—LIFE magazine, 1922 February 23rd, digitized by Google, books.google.com
While researching an old quotation in Google Books, I came across this clever LIFE magazine cover from 101 years ago.
Images in the public domain, modified t.g.
• Saturday — Zandrie by Marian Edwards Richards, 1909, illustration by Harriet Roosevelt Richards, published by The Century Co., contributed by New York Public Library, digitized by Google Books, books.google.com
• Sunday — Happy Days by Oliver Herford, 1917, illustrated by John Cecil Clay, published by Mitchell Kennerley, Internet Archive, contributed by University of California Libraries, digitizing sponsor Microsoft, archive.org
• Monday — Wellcome Collection. ‘A young woman of Vienna who died of cholera, depicted four hours before death.’ Coloured stipple engraving, c.1831. wellcomecollection.org
• Tuesday — Happy Days by Oliver Herford, 1917, illustrated by John Cecil Clay, published by Mitchell Kennerley, Internet Archive, contributed by University of California Libraries, digitizing sponsor Microsoft, archive.org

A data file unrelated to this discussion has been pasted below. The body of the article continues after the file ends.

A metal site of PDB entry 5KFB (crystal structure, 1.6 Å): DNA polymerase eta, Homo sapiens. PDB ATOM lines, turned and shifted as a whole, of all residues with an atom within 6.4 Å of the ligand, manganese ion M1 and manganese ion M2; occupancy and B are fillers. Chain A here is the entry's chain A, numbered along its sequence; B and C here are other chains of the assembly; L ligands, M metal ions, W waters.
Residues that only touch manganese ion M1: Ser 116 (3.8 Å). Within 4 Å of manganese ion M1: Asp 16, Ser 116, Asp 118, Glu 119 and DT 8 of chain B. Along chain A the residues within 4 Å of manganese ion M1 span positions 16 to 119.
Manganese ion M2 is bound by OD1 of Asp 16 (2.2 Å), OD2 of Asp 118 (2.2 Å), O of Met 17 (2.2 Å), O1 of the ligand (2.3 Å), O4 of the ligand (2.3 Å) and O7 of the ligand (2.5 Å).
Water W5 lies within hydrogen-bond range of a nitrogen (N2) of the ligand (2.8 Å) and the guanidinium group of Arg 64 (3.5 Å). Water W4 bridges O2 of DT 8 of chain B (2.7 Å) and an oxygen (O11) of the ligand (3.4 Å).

• Wednesday — I got this from an old book years ago but haven’t yet been able to find my notes with the source; oops.
• Thursday — Woman in Sacred Song, compiled and edited by Eva Munson Smith, 1888 edition, published by Arthur E. Whitney, digitized by Google Books, books.google.com
• Friday — Wellcome Collection. ‘Skeletons dancing.’ Etching by R. Stamper after Christopher Sharp. 1700s. wellcomecollection.org
Oh, we see it
“Who so blind as not to see that a great change has come over the leaders of that party, and the representatives of that party on this floor?”
—David Wilmot, U.S. House of Representatives, speech, 1850 July 24th
Desert weeds after heavy rains
Some weeds are nourishing, and some medicinal;
Some are beautiful, colorful, and downright flowery;
And yet others, even those that pop up one fine morning
as the tiniest innocent young sprouts of green —
are relentless, run riot, and are one hundred and ten percent determined as @#!% to @#!% up your @#!% yard if it @#!% kills the @#!% both of you!
A life with papers
Any real writer — or reader — has had a papercut on the forehead at least once.